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Reference ID Created Released Classification Origin
07TBILISI1141 2007-05-15 14:30 2011-08-30 01:44 CONFIDENTIAL Embassy Tbilisi

DE RUEHSI #1141/01 1351430
O 151430Z MAY 07

C O N F I D E N T I A L SECTION 01 OF 02 TBILISI 001141 
E.O. 12958: DECL: 05/15/2017 
Classified By: Ambassador John F. Tefft for reasons 1.4(b)&(d). 
1. (C) Special Representative of the UN Secretary General 
Jean Arnault told the Group of Friends Ambassadors May 15 
that Abkhaz de facto president Bagapsh is angry and 
politically weakened in the aftermath of his decision to 
release three Georgian students May 3 without any 
corresponding Georgian action on the case of missing Abkhaz 
official David Sigua.  Arnault said Bagapsh appears ready to 
cut off all contacts with Georgia, something Arnault fears 
will increase the potential for a miscalculation that could 
lead to a major confrontation during the "hot summer" ahead. 
Arnault said he would inquire with the Georgians on Sigua, 
and would undertake initiatives on the ground designed to 
reduce the risk of a miscalculation.  Given the threat of a 
complete break in communication between the sides, Arnault 
recommended a visit to Tbilisi and Sukhumi by senior 
representatives of the Friends from capitals in order to 
engage at the level of Saakashvili and Bagapsh.  End Summary. 
A "Botched Exchange"? 
2. (C) Arnault told Ambassadors and other representatives 
from the U.S., Russian, German, British, and French embassies 
that he had gone to Sukhumi late last week with the hope of 
reactivating dialogue between the two sides, especially on 
the security situation.  Instead, he found Bagapsh in an 
"angry mood" over what Bagapsh suggested was a botched 
attempt to exchange the three Georgian students, whom the 
Abkhaz detained along the cease-fire line in March, for 
Sigua, who was abducted by unidentified perpetrators in Gali 
in February.  Bagapsh was particularly unhappy that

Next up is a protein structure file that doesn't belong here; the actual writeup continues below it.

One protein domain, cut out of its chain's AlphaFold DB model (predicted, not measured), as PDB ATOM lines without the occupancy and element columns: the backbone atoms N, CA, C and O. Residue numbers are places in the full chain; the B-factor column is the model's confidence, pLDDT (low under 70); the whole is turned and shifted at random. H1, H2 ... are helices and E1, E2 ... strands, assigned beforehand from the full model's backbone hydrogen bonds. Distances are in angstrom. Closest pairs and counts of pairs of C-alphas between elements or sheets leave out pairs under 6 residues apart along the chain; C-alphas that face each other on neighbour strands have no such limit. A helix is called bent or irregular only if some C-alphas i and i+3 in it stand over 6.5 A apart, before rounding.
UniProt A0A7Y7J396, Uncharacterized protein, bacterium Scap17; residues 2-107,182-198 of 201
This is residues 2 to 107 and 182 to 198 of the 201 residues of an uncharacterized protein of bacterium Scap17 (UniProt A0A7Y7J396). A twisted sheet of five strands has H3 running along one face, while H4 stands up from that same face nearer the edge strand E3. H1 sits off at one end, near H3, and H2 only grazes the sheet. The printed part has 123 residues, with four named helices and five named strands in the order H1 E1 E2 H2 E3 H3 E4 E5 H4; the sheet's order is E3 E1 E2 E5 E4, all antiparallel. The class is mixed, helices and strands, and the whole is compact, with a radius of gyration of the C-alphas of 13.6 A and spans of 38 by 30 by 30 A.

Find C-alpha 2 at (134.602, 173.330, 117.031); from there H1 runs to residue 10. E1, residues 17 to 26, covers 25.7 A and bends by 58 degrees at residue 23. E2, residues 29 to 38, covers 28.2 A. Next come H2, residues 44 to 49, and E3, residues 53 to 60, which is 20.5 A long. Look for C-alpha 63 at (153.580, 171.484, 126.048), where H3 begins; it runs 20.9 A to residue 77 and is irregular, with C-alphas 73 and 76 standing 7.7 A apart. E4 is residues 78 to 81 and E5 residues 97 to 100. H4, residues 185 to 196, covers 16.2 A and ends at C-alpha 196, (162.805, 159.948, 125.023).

-- his "gesture of goodwill" in releasing the students was 
taken by the Georgian government as an opportunity to 
criticize the Abkhaz authorities; 
-- as of his meeting with Arnault March 10, Bagapsh had heard 
nothing about Sigua and was concerned he had been "tricked" 
by the Georgians; 
-- the Abkhaz political class was increasingly critical of 
him for giving something to the Georgians while getting 
nothing in return. 
3. (C) In response to questions from the Friends about the 
students' release, Arnault said he understood that Aslan 
Smyrba, an ethnic Abkhaz who had previously served as mayor 
of Batumi in the Georgian region of Adjara, had served as an 
intermediary.  The first two Abkhaz de facto officials Smyrba 
approached -- "foreign minister" Shamba and Gali district 
chief Kishmaria -- were reportedly skeptical of Smyrba and 
recommended against dealing with him in the absence of proof 
he could deliver Sigua.  Then Smyrba got a meeting with 
Bagapsh, who released the students within hours afterward. 
Arnault noted that the Georgians have consistently said they 
had nothing to do with Sigua's disappearance.  He said it was 
not clear to what extent Smyrba had been authorized to speak 
on behalf of the Georgians or what he might have promised to 
the Abkhaz about Sigua. 
4. (C) Arnault noted that Shamba -- a formidable figure in 
Abkhaz politics who has been seen in recent years as an ally 
of Bagapsh -- had formed a new NGO on March 12 together with